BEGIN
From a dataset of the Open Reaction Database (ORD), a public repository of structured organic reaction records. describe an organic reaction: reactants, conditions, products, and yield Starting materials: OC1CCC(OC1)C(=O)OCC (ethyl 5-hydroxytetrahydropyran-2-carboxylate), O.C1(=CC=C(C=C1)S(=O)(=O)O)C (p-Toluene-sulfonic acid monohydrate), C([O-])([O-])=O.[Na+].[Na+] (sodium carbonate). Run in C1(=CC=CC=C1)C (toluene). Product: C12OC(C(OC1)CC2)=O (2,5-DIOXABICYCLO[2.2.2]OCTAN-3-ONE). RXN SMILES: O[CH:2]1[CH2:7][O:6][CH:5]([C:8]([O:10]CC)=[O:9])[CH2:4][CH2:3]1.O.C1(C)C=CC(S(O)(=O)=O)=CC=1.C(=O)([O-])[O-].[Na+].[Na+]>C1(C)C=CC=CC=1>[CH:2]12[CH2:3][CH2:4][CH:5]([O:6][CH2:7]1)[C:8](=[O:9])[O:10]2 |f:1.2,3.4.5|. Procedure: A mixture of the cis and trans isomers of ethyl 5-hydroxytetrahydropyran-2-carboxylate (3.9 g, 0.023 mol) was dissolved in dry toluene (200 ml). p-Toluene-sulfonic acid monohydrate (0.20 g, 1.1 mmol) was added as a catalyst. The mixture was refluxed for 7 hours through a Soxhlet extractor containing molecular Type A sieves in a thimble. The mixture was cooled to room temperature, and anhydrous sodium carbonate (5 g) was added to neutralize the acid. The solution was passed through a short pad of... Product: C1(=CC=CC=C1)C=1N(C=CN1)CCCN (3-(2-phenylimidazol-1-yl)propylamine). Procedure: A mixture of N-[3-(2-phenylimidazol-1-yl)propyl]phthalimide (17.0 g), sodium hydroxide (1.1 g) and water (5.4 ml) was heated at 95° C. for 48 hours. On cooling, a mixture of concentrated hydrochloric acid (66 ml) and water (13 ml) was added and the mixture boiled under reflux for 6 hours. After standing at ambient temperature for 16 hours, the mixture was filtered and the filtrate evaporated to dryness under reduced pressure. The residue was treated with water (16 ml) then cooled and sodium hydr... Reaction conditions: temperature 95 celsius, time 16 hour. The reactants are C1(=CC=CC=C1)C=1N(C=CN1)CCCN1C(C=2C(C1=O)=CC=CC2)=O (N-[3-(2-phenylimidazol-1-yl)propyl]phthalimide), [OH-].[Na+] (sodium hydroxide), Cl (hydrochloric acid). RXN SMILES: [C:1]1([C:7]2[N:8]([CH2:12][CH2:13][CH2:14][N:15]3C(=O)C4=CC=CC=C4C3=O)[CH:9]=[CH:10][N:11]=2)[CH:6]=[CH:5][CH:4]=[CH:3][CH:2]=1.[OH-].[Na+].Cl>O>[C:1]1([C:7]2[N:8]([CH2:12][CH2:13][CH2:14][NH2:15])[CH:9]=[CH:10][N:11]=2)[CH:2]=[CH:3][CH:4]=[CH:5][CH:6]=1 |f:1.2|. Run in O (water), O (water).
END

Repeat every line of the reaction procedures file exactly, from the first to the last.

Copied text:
From a dataset of the Open Reaction Database (ORD), a public repository of structured organic reaction records. describe an organic reaction: reactants, conditions, products, and yield Starting materials: OC1CCC(OC1)C(=O)OCC (ethyl 5-hydroxytetrahydropyran-2-carboxylate), O.C1(=CC=C(C=C1)S(=O)(=O)O)C (p-Toluene-sulfonic acid monohydrate), C([O-])([O-])=O.[Na+].[Na+] (sodium carbonate). Run in C1(=CC=CC=C1)C (toluene). Product: C12OC(C(OC1)CC2)=O (2,5-DIOXABICYCLO[2.2.2]OCTAN-3-ONE). RXN SMILES: O[CH:2]1[CH2:7][O:6][CH:5]([C:8]([O:10]CC)=[O:9])[CH2:4][CH2:3]1.O.C1(C)C=CC(S(O)(=O)=O)=CC=1.C(=O)([O-])[O-].[Na+].[Na+]>C1(C)C=CC=CC=1>[CH:2]12[CH2:3][CH2:4][CH:5]([O:6][CH2:7]1)[C:8](=[O:9])[O:10]2 |f:1.2,3.4.5|. Procedure: A mixture of the cis and trans isomers of ethyl 5-hydroxytetrahydropyran-2-carboxylate (3.9 g, 0.023 mol) was dissolved in dry toluene (200 ml). p-Toluene-sulfonic acid monohydrate (0.20 g, 1.1 mmol) was added as a catalyst. The mixture was refluxed for 7 hours through a Soxhlet extractor containing molecular Type A sieves in a thimble. The mixture was cooled to room temperature, and anhydrous sodium carbonate (5 g) was added to neutralize the acid. The solution was passed through a short pad of... Product: C1(=CC=CC=C1)C=1N(C=CN1)CCCN (3-(2-phenylimidazol-1-yl)propylamine). Procedure: A mixture of N-[3-(2-phenylimidazol-1-yl)propyl]phthalimide (17.0 g), sodium hydroxide (1.1 g) and water (5.4 ml) was heated at 95° C. for 48 hours. On cooling, a mixture of concentrated hydrochloric acid (66 ml) and water (13 ml) was added and the mixture boiled under reflux for 6 hours. After standing at ambient temperature for 16 hours, the mixture was filtered and the filtrate evaporated to dryness under reduced pressure. The residue was treated with water (16 ml) then cooled and sodium hydr... Reaction conditions: temperature 95 celsius, time 16 hour. The reactants are C1(=CC=CC=C1)C=1N(C=CN1)CCCN1C(C=2C(C1=O)=CC=CC2)=O (N-[3-(2-phenylimidazol-1-yl)propyl]phthalimide), [OH-].[Na+] (sodium hydroxide), Cl (hydrochloric acid). RXN SMILES: [C:1]1([C:7]2[N:8]([CH2:12][CH2:13][CH2:14][N:15]3C(=O)C4=CC=CC=C4C3=O)[CH:9]=[CH:10][N:11]=2)[CH:6]=[CH:5][CH:4]=[CH:3][CH:2]=1.[OH-].[Na+].Cl>O>[C:1]1([C:7]2[N:8]([CH2:12][CH2:13][CH2:14][NH2:15])[CH:9]=[CH:10][N:11]=2)[CH:2]=[CH:3][CH:4]=[CH:5][CH:6]=1 |f:1.2|. Run in O (water), O (water).